It was widely reported that on the morning of his fiftieth birthday, the Prime Minister found the lawn of 24 Sussex Drive covered in pink flamingos. He was game, played along long enough for his staff to sing him the traditional song in front of the press, and then disappeared back into the house. Hopefully, no chairs were kicked over, and the staff will retain their jobs.
Harper wasn’t present in the House either – he was off to Toronto to meet with Dalton McGuinty to announce the deal to save Chrysler. In fact, the Commons was very much like a Friday – mostly the b-team out, with a few more cabinet ministers in place than just designated babysitters.
For some reason, Jim Flaherty was easily flustered during his responses, and started snapping back at Ralph Goodale rather than delivering his talking points – at one point, even being cautioned by the Speaker for his referring to Goodale by name (which is against protocol). And when John Baird stood to recite his same old talking points, the Liberal benches cried “Booooring!” At least someone said it.
While much of the debate revolved around the Chrysler deal, Liberal Kirsty Duncan made sure that
swine flu H1N1 virus didn’t completely escape mention. What I hadn’t realised until today is that Duncan has a PhD in medical geography, is a leading international expert in influenza pandemics and she literally wrote the book on the 1918 Spanish influenza outbreak. She definitely knows her stuff – it’s no wonder that she is sharing the load on this file with the health critic, Carolyn Bennett (who is medical doctor).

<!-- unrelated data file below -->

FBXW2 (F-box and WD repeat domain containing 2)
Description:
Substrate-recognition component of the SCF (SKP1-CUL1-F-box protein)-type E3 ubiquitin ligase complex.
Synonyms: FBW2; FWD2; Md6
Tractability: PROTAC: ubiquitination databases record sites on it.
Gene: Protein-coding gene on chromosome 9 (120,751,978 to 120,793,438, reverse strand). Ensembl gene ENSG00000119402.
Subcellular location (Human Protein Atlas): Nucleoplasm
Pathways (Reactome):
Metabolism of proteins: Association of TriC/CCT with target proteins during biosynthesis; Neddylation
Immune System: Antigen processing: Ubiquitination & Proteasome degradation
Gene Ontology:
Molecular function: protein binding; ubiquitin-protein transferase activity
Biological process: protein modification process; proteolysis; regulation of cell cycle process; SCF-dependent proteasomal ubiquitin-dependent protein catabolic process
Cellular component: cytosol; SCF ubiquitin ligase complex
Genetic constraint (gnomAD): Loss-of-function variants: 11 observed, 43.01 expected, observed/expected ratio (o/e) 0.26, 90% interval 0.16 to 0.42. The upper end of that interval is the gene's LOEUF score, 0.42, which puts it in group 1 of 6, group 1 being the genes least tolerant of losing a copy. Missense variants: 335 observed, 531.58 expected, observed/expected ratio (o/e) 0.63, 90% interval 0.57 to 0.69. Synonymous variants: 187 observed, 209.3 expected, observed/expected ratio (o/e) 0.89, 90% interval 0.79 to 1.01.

Much as there wasn’t much drama in the House, there was little style of note. Marlene Jennings was in jeans and a blazer, which seemed remarkably causal – but also added to the Friday atmosphere. The Megan Leslie outfit watch reports a perfectly good light grey pantsuit with a white top – ruined by those awful shiny teal-green shoes she is so fond of wearing even though they have no business being worn by anyone over the age of seven.
The reports from Vancouver are starting to roll in, and so far, Michael Ignatieff has thanked Harper for all his hard work in uniting the Liberal party, and Jean Chrétien thinks that we should head into an election sooner than later, no matter that some of the others in the party still think that they should wait until autumn, if not until after next year’s budget, so that the party can continue to rebuild its coffers.
As previously stated, the House won’t be sitting today in deference to the Liberal convention, and I’m sure that Monday, they’ll all be energised and either overtired or wired from the weekend – take your pick. Nevertheless, I’m sure that Monday’s Question Period will be a lot more exciting than Thursday’s ended up being.